Everyday Peace?: Politics, Citizenship and Muslim Lives in India
October 2015, Wiley-Blackwell
Providing important insights into political geography, the politics of peace, and South Asian studies, this book explores everyday peace in northern India as it is experienced by the Hindu-Muslim community.
- Challenges normative understandings of Hindu-Muslim relations as relentlessly violent and the notion of peace as a romantic endpoint occurring only after violence and political maneuverings
- Examines the ways in which geographical concepts such as space, place, and scale can inform and problematize understandings of peace
- Redefines the politics of peace, as well as concepts of citizenship, agency, secular politics, and democracy
- Based on over 14 months of qualitative and archival research in the city of Varanasi in Uttar Pradesh, India
Series Editors’ Preface viii
List of Abbreviations xii
List of Figures xix
1 Introduction 1
2 The Scalar Politics of Peace in India 35
3 Making Peace Visible in the Aftermath of Terrorist Attacks 67
4 Political life: Lived Secularism and the Possibility of Citizenship 90
5 Civic Space: Playing with Peace and Security/Insecurity 109
6 Economic Peace and the Silk Sari Market 138
7 Becoming Visible: Citizenship, Everyday Peace and the Limits of Injustice 159
8 Conclusions: Questioning Everyday Peace 176
'In this sparkling new book, Philippa Williams describes in rich detail the social practices binding Hindus and Muslims together in the Indian city of Varanasi. Williams not only challenges received wisdom on religious communal relations in India but also demonstrates the crucial importance of examining the social reproduction of everyday peace. A tour de force.'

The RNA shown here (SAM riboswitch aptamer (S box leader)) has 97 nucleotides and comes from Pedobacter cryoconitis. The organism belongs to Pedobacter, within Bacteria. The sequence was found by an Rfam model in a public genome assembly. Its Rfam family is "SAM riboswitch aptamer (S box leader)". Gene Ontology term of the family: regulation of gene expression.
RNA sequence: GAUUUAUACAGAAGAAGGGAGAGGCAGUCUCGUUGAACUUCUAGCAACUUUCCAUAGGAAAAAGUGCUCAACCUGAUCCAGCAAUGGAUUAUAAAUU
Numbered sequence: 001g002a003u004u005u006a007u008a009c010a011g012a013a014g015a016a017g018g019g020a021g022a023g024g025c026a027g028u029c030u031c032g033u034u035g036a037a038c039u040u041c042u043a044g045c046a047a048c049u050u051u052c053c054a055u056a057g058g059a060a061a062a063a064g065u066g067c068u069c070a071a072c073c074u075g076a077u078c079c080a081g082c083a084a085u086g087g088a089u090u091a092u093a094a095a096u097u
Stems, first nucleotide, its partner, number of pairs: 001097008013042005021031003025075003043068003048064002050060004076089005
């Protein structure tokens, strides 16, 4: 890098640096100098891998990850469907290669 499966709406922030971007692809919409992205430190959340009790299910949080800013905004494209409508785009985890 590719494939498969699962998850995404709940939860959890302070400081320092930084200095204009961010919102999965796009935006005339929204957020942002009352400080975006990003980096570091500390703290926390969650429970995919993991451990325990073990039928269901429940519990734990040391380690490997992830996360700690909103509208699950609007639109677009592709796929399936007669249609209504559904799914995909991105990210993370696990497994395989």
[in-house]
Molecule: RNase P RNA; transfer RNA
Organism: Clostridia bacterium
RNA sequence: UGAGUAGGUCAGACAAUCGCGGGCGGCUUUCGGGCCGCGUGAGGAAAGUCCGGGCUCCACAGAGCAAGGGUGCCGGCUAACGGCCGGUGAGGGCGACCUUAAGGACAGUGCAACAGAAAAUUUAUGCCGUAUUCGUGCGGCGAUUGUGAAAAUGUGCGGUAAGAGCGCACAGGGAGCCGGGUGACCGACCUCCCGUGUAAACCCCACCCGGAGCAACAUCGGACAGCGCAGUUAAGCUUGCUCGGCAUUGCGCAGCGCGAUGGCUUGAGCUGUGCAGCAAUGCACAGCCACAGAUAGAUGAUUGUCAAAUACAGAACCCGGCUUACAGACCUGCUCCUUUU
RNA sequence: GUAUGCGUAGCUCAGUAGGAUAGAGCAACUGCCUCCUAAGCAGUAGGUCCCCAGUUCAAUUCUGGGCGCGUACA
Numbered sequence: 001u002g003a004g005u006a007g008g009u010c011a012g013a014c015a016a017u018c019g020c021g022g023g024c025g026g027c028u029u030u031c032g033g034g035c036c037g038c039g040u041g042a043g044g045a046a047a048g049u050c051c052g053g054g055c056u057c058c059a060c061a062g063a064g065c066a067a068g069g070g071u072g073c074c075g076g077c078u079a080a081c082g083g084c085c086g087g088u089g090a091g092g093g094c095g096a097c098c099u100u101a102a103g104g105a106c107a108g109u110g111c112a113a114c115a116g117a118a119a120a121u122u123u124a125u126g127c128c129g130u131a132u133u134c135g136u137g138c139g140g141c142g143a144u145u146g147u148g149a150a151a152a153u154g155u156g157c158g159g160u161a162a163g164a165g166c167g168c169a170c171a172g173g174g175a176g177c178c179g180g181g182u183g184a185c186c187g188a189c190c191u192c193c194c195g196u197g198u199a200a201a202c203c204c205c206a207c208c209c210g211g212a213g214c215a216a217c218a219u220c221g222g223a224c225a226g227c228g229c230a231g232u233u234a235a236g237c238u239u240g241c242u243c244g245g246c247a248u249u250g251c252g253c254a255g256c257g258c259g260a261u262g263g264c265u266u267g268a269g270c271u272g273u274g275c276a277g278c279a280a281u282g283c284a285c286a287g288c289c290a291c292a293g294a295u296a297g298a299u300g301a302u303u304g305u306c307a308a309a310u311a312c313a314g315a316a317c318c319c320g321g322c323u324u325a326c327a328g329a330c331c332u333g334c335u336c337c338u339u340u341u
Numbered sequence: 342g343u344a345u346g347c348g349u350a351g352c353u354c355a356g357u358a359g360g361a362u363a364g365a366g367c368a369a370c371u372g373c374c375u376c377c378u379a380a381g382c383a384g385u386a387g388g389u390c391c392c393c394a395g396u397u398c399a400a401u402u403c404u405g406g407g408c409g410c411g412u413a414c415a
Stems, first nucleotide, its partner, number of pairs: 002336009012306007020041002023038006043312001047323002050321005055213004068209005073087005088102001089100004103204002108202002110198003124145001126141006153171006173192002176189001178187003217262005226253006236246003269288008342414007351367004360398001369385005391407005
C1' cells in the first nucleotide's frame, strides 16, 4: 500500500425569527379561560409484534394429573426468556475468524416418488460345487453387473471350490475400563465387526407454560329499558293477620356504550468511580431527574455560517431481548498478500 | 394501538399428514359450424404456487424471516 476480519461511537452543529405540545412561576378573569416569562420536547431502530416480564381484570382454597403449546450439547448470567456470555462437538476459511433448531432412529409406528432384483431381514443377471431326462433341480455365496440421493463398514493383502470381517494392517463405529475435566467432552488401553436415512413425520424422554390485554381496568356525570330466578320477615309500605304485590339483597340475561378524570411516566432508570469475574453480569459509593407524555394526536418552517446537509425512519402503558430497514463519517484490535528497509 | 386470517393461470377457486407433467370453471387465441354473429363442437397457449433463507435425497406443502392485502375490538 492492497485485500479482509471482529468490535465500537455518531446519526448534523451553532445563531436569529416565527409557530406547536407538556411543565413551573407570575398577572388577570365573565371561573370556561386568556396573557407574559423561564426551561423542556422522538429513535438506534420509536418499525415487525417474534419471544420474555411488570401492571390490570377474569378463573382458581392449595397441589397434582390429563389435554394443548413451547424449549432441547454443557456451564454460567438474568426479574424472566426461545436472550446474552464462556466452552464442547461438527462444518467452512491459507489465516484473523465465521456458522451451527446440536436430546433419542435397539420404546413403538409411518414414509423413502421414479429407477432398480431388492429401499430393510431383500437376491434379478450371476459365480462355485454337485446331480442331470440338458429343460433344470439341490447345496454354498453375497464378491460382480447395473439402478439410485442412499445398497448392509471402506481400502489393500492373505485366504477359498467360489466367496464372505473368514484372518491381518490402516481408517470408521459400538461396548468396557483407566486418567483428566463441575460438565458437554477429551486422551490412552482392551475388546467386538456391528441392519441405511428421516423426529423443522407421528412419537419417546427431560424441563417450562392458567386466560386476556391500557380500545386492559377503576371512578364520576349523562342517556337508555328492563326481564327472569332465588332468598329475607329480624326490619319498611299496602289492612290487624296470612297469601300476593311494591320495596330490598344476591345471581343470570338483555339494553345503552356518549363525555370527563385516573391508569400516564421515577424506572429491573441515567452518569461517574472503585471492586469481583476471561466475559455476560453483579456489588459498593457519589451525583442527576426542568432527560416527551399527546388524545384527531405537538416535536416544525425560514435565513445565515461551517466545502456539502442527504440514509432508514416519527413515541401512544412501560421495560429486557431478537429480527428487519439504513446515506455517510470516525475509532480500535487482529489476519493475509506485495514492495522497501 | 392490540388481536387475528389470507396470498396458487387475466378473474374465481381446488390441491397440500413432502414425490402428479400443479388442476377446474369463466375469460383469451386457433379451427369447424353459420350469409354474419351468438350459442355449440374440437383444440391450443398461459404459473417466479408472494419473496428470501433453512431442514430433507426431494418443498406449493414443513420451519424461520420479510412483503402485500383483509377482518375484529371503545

Craig Jeffrey, Professor of Development Geography, University of Oxford, UK
'Philippa Williams' new book is in the best tradition of interdisciplinary and critical work on peace. Research and theory about peacemaking and peacebuilding has historically shifted from dealing with inter-state war to how peace is configured through everyday social relations. Work on the latter approach is becoming increasingly sophisticated and interdisciplinary. It often draws upon examples now becoming visible because of more sophisticated methodologies and theory, from across the world, and as opposed to the Eurocentric exemplars commonly used in political science. Williams' study pioneers new understandings of the spatial and social production of peace especially in subaltern frameworks such as some of India's Muslim communities.'
Oliver Richmond, Professor of International Relations, Peace & Conflict Studies, University of Manchester, UK